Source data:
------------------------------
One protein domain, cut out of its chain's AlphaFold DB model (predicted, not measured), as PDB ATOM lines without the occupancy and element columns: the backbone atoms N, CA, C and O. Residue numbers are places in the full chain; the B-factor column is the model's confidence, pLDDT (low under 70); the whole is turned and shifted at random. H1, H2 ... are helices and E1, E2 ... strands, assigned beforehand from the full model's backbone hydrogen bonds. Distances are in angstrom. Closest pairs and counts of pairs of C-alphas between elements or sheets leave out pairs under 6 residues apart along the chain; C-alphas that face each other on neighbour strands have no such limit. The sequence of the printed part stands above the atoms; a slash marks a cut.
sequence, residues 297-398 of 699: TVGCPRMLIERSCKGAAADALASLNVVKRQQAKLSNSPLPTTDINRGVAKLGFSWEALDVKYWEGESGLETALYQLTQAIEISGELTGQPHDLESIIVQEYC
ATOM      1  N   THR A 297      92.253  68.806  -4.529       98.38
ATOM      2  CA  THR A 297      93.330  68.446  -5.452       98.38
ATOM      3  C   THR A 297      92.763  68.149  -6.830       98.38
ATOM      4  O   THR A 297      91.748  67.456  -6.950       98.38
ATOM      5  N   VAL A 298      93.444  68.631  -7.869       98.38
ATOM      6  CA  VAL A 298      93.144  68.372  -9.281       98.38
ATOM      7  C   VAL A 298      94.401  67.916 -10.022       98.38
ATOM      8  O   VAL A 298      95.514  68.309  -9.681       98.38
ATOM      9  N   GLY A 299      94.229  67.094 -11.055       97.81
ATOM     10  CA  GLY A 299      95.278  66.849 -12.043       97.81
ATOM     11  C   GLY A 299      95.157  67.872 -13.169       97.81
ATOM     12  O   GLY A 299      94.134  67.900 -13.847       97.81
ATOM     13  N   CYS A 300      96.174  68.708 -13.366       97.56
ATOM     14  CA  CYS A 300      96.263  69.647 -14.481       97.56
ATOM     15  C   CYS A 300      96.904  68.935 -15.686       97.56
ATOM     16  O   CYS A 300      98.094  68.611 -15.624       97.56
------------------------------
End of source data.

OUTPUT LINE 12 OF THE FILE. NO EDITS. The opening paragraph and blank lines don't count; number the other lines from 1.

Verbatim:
ATOM     11  C   GLY A 299      95.157  67.872 -13.169       97.81